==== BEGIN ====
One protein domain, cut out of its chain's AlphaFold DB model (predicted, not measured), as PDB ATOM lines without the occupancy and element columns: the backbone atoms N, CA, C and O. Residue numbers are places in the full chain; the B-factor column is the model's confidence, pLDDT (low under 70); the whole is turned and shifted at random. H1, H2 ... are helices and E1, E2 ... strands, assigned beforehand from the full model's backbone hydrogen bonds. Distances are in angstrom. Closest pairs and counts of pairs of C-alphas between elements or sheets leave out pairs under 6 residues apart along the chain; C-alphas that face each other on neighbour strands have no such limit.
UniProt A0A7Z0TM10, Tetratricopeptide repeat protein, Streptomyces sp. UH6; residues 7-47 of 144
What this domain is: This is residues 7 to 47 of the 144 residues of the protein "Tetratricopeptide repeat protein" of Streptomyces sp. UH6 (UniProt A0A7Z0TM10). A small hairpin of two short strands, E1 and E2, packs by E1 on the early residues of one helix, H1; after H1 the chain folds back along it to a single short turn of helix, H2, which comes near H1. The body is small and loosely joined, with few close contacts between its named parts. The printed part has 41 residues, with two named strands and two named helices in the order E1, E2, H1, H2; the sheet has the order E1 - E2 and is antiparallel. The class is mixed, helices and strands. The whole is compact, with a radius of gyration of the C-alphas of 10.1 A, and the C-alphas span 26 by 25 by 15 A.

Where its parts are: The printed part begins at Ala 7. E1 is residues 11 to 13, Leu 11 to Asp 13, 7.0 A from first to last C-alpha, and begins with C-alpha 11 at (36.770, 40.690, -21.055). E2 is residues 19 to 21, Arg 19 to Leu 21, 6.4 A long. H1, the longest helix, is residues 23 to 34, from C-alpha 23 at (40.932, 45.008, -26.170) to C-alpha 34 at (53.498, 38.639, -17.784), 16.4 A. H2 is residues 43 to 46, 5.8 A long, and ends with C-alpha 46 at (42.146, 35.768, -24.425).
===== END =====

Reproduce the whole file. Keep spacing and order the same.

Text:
One protein domain, cut out of its chain's AlphaFold DB model (predicted, not measured), as PDB ATOM lines without the occupancy and element columns: the backbone atoms N, CA, C and O. Residue numbers are places in the full chain; the B-factor column is the model's confidence, pLDDT (low under 70); the whole is turned and shifted at random. H1, H2 ... are helices and E1, E2 ... strands, assigned beforehand from the full model's backbone hydrogen bonds. Distances are in angstrom. Closest pairs and counts of pairs of C-alphas between elements or sheets leave out pairs under 6 residues apart along the chain; C-alphas that face each other on neighbour strands have no such limit.
UniProt A0A7Z0TM10, Tetratricopeptide repeat protein, Streptomyces sp. UH6; residues 7-47 of 144
What this domain is: This is residues 7 to 47 of the 144 residues of the protein "Tetratricopeptide repeat protein" of Streptomyces sp. UH6 (UniProt A0A7Z0TM10). A small hairpin of two short strands, E1 and E2, packs by E1 on the early residues of one helix, H1; after H1 the chain folds back along it to a single short turn of helix, H2, which comes near H1. The body is small and loosely joined, with few close contacts between its named parts. The printed part has 41 residues, with two named strands and two named helices in the order E1, E2, H1, H2; the sheet has the order E1 - E2 and is antiparallel. The class is mixed, helices and strands. The whole is compact, with a radius of gyration of the C-alphas of 10.1 A, and the C-alphas span 26 by 25 by 15 A.

Where its parts are: The printed part begins at Ala 7. E1 is residues 11 to 13, Leu 11 to Asp 13, 7.0 A from first to last C-alpha, and begins with C-alpha 11 at (36.770, 40.690, -21.055). E2 is residues 19 to 21, Arg 19 to Leu 21, 6.4 A long. H1, the longest helix, is residues 23 to 34, from C-alpha 23 at (40.932, 45.008, -26.170) to C-alpha 34 at (53.498, 38.639, -17.784), 16.4 A. H2 is residues 43 to 46, 5.8 A long, and ends with C-alpha 46 at (42.146, 35.768, -24.425).